Voter Registration Update – Final Version

voteThe Dems had a good final week but it wasn’t enough to cover the year that the GOP had registering voters.

After the October 11th deadline, there are now 4,157,140 Democrats and 3,244,123 Republicans registered to vote in the commonwealth of Pennsylvania. That gives the Dems a 913,017 advantage. A week ago, it was 911,621.

An additional 1,168,182 residents are independents are members of a smaller party. Altogether, there are now 8,569,445 registered voters in Pennsylvania.

Now that the deadline has passed, we can chart the total shift in voter registration from just after the primary on May 15th to just before the general on October 11th.

Only eight counties saw Democrats increase their margins over Republicans: Philadelphia (46,335), Delaware (10,623), Montgomery (8,666), Chester (3,482), Allegheny (2,094), Centre (1,733), Lehigh (806) and Dauphin (681).

The only one of these counties where Republicans still outnumber Dems is Chester. It’s also worth noting that the only SEPA county where the Democrats lost ground was Bucks (2,638). Whether Chester and Bucks could switch places will something to keep an eye on in the years ahead.

The real trend this year, however, was the continued exodus of Southwest Democrats. The Appalachian Dems who have been voting for the GOP on the presidential level for years are officially severing ties with their old party.

In the past six months Republicans have made the following net gains in these Southwest Counties: Westmoreland (15,582), Washington (7,637), Cambria (6,413), Fayette (6,106), Butler (5,624) and Beaver (4,933).

The GOP has also made strides in the Northeast, including Luzerne (10,938) and Lackawanna Counties (6,017). York County (8,937) also provided the Republicans will a healthy batch of supporters this year.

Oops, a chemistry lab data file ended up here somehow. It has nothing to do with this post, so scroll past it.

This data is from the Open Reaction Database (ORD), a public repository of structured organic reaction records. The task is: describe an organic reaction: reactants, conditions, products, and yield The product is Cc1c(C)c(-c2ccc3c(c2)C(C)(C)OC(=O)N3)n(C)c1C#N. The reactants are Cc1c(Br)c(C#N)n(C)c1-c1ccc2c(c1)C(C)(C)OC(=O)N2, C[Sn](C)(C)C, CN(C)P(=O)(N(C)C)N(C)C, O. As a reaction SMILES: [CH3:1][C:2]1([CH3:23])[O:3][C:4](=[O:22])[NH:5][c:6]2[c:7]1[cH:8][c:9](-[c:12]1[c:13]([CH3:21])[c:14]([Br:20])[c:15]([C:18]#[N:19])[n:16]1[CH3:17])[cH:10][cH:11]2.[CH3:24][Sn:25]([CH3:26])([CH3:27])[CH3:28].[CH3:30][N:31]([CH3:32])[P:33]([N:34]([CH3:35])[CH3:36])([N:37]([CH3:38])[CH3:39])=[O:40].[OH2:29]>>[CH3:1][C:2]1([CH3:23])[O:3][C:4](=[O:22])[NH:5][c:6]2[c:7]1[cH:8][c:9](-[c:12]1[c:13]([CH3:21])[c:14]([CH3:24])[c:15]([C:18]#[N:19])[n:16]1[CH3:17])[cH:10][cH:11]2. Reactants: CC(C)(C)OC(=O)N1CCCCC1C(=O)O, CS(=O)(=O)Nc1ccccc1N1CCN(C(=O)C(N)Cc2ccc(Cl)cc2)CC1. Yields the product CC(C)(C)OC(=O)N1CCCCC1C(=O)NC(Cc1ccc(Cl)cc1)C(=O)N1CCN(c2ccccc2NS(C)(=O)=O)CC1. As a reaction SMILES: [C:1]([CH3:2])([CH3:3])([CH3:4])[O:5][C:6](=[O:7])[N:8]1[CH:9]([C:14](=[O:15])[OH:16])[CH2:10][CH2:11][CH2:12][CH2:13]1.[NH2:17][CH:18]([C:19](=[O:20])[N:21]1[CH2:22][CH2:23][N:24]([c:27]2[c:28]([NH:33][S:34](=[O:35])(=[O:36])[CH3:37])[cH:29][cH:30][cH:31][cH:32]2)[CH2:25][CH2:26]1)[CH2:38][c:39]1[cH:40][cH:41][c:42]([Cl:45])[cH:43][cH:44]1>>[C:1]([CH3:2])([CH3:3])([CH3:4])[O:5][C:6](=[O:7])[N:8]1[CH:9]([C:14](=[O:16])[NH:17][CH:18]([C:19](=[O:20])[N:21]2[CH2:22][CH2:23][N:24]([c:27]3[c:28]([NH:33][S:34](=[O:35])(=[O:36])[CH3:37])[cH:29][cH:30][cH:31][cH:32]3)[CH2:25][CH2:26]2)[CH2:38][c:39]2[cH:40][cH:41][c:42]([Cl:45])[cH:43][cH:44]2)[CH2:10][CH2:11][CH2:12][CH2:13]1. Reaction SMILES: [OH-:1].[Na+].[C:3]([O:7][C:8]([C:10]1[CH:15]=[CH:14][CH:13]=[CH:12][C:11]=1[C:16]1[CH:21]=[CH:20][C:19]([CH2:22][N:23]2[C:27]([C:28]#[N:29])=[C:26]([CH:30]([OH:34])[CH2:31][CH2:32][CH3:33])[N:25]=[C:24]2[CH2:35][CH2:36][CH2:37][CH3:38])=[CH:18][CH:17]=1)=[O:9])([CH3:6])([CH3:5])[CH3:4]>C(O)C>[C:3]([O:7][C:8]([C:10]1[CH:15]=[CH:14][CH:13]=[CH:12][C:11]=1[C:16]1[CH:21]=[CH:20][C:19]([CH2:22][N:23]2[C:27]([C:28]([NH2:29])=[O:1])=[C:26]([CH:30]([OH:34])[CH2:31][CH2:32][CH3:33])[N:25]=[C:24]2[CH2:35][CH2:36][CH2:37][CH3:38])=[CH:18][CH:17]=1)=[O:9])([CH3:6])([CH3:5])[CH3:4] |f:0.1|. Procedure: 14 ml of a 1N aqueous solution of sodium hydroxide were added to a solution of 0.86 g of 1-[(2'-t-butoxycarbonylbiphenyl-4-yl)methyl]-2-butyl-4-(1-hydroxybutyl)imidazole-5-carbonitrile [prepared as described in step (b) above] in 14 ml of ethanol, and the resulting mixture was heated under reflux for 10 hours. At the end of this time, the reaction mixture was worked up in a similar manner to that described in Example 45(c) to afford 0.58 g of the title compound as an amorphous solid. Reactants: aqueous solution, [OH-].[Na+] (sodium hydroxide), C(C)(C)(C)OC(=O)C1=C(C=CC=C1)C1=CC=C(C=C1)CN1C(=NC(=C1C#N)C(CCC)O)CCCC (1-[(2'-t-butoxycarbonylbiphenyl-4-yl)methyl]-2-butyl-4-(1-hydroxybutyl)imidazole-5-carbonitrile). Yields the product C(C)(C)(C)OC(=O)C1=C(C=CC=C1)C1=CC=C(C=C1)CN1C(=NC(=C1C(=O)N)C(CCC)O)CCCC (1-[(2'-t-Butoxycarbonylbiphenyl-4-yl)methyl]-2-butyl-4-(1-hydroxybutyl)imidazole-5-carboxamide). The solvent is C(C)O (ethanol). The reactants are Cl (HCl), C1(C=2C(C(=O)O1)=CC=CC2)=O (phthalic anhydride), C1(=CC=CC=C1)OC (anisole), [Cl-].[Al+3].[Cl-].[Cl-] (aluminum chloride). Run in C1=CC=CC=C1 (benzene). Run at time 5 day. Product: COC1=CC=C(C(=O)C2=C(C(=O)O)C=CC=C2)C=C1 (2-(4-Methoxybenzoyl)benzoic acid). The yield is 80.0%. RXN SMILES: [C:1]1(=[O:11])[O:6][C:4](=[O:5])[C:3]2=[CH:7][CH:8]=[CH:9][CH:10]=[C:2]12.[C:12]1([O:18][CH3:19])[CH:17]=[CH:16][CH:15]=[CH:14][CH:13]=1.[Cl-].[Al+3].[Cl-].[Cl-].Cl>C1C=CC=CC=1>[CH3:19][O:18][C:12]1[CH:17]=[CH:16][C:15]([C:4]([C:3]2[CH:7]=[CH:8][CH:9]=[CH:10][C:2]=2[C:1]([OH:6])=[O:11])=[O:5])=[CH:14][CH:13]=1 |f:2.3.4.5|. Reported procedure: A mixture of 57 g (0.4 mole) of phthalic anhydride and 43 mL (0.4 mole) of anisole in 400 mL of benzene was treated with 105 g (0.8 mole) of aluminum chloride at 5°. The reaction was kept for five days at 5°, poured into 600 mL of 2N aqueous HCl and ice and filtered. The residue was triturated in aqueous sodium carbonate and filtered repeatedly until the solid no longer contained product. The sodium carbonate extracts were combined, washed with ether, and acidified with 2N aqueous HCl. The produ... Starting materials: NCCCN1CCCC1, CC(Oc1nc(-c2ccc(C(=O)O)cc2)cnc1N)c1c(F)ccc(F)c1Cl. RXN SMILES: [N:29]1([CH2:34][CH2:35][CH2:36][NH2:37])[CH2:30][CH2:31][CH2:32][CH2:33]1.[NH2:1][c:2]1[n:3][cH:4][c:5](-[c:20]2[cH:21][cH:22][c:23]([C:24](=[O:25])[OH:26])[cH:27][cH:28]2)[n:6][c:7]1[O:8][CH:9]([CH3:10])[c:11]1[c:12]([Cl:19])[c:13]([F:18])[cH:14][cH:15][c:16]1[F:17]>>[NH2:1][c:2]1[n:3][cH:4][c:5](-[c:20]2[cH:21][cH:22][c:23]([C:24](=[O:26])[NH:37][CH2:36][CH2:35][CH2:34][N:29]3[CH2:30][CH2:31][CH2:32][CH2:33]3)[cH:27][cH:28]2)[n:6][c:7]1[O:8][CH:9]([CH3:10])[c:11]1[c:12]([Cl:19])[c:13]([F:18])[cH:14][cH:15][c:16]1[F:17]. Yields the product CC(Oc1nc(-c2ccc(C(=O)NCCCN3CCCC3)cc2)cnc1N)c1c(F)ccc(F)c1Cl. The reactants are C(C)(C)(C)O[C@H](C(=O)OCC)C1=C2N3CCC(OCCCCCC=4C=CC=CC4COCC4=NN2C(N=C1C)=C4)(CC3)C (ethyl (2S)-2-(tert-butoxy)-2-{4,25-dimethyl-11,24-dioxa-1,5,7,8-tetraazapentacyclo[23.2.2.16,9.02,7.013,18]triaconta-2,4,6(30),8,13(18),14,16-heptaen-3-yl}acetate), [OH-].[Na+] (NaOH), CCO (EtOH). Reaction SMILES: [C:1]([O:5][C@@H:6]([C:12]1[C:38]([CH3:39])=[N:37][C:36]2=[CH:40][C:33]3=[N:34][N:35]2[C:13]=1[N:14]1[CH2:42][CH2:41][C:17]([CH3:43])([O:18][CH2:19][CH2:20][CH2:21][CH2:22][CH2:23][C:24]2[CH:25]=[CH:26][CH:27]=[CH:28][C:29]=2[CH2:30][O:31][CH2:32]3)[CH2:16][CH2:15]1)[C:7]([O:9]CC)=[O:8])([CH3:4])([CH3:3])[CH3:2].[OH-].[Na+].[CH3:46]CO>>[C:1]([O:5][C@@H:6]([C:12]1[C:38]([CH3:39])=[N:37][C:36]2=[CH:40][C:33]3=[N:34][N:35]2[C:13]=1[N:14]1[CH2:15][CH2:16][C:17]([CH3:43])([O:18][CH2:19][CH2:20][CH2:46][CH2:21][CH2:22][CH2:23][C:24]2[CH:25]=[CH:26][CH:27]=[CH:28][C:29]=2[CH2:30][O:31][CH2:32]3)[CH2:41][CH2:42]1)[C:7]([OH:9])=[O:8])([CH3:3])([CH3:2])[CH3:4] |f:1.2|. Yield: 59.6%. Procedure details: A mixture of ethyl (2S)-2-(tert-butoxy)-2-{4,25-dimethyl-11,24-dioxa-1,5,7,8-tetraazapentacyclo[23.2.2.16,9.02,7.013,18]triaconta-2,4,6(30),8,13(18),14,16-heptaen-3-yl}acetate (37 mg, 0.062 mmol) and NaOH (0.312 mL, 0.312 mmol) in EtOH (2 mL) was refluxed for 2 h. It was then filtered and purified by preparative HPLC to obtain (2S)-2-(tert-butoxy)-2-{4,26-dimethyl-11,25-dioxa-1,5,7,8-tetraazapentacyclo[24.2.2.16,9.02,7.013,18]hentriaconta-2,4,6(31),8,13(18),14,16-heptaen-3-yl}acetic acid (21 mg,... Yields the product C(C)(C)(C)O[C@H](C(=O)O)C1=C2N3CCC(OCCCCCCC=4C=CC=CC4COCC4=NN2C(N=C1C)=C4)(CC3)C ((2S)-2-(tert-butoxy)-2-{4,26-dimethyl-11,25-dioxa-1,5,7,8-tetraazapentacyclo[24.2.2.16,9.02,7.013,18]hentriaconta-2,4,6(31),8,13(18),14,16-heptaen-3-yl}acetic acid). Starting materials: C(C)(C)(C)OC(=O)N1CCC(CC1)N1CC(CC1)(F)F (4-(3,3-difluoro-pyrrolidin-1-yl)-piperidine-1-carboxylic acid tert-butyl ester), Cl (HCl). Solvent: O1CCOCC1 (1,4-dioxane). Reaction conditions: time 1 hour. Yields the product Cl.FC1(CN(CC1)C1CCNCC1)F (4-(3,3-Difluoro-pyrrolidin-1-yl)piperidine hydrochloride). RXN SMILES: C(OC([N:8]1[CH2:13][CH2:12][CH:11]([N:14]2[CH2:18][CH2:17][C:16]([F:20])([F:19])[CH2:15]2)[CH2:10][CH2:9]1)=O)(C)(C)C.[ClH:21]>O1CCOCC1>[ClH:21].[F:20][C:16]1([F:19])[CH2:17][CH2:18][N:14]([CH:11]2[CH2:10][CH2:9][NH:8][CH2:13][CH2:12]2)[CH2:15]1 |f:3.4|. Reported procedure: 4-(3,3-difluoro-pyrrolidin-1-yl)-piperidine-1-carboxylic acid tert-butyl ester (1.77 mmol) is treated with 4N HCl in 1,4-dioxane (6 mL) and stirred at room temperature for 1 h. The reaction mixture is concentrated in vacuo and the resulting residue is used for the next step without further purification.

Despite it all, though, just one county in the commonwealth switched hands from Democrats to Republicans in the past six months: Clinton County.

10 Responses

  1. I had an interesting encounter the other day at a meeting where a life-long Republican from Franklin County said he was voting for Clinton because he felt that Trump has just about destroyed the social fabric that unites this country. He is absolutely not a Republican in name only.The other one was a life-long Democrat from Chester County who said he was voting for Trump because Clinton allowed United States servicemen and her own employee, the ambassador to Libya, to be murdered in Benghazi and then lied about it to the families. He is not a Reagan Democrat.

    Neither of these people changed their party registration. My takeaway is that party registration trends may not tell the complete story of this election’s outcome.

  2. I would never in my wildest dreams guessed that Clinton County was ever Dem, as the last sentence states.

    Who knew?

  3. Southwest PA democrats have rejected the current agenda of the national Democratic Party, which is too left. They are pro gun pro life and about the economy. With exception of the 8 counties, it appears this also goes for the rest of the state as well. It’s really not surprising.

  4. The Democrats increase their numbers in areas of the state where the population is increasing. The Republicans gain in areas of the state where the population is decreasing. PA continues to trend Democrat. This temporary Republican blip is from voters who were registered as Dems but have been voting Republican in Presidential elections for several cycles now.

  5. These are merely “Reagan Democrats”, who haven’t voted Democrat in years anyway. So while there is an advantage in registered voters gained for the GOP only, this isnt an entirely NEW crop of voters.

  6. Nick-

    1) Even though the “deadline has passed”, it will take a few more weeks for the county election boards to catch up, given the numbers reported here for registrations the final week. So, expect more changes to the counts over the next two weeks.

    2) If you are going to insist on using the useless Total Count that includes the InActives (who don’t vote), you should at least provide the Active counts as well to provide context:

    Active Dems: 3,718,995
    Active Reps: 3,002,502
    Active Oth: 999,730

    Of these, based on past presidential years, we would normally expect around 85% Rep, 80% Dem and 70% Other turnout, relative to the Active counts. Given this year’s lack of coordination between Trump and the RNC vs the high coordination between Clinton and the DNC, we may see Dem with better relative performance.

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